seems no room for doubt of the meaning or origin of this name.
That any land found there should be an island of the sea was the
natural assumption of geographers at that time. Maps of the
early sixteenth century generally show a scattering of islands
south of North America sometimes approaching an archipelago,
sometimes more widely distributed, and in either case being
substitutes for what we now know as North America and its


In another well-known map 3 (Fig. 7), an unnamed cartographer,
said to be Catalan, probably about 1480, delineates an elongated
Ilia Verde (using the Portuguese name for island), locating it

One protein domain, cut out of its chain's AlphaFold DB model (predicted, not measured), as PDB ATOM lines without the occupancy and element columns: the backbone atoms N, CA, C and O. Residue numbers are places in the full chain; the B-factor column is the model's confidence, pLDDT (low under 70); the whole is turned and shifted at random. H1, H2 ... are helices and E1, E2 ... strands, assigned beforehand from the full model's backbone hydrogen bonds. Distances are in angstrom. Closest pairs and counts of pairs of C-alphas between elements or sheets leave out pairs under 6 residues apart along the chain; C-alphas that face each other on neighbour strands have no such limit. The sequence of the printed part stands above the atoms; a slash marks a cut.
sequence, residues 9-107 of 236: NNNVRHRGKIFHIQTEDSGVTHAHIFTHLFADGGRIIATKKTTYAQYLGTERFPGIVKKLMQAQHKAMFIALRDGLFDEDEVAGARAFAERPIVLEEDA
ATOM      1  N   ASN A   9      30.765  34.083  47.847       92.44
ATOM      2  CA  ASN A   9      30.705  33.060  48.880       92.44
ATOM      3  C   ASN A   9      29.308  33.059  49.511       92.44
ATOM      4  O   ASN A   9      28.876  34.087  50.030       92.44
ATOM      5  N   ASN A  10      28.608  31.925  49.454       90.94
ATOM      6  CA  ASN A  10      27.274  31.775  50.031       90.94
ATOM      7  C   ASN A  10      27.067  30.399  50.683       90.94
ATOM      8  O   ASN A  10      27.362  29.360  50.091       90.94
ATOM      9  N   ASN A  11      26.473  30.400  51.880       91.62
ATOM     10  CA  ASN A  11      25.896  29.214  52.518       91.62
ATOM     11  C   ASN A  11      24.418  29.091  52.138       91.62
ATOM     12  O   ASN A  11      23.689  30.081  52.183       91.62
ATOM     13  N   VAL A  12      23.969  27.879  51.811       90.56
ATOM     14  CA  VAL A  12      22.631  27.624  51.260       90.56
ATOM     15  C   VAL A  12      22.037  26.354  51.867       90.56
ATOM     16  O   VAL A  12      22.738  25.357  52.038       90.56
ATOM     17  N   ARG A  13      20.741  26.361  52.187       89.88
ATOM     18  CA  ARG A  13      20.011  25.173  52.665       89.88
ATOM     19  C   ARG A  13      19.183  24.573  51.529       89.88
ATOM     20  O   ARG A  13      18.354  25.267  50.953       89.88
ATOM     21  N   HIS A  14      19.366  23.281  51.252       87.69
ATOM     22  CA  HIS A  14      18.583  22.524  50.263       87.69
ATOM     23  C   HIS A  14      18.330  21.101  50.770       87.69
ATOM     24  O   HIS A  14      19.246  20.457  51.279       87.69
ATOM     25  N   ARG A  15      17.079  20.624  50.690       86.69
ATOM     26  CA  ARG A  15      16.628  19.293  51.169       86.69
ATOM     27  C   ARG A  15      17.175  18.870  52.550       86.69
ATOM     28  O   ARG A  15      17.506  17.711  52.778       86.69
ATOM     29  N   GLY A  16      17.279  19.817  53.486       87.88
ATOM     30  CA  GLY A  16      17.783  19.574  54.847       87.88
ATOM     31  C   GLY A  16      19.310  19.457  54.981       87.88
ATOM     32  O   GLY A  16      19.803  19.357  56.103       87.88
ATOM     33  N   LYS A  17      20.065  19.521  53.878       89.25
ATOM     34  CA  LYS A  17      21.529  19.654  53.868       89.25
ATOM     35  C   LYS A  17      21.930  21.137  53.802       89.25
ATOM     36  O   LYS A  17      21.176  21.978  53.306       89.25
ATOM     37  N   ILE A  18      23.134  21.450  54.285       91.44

southwest of Iceland, which bears the name Fixlanda, but is
easily identifiable by its outline and geographical features. His
Ilia Verde runs nearly north and south, approximating more
closely than Coppo's island the true trend of Greenland. It
also by its greater bulk seems founded on more adequate informa-
tion. It is equally at sea and remote from other land, except that
off its concave southern end, with a narrow interval, lies a large
circular island named Brazil, our old mythical acquaintance of
medieval maps not often located so far westward but, as we have
seen in Chapter IV, apparently intended to represent the Gulf of
St. Lawrence region. These two islands strikingly resemble in
general situation and arrangement the Greenland and Estotiland
(Labrador) in a map (Fig. 14) illustrating Torfaeus' early eight-

* Konrad Kretschmer: Die Entdeckung Araerika's in ihrer Bedeutung fur die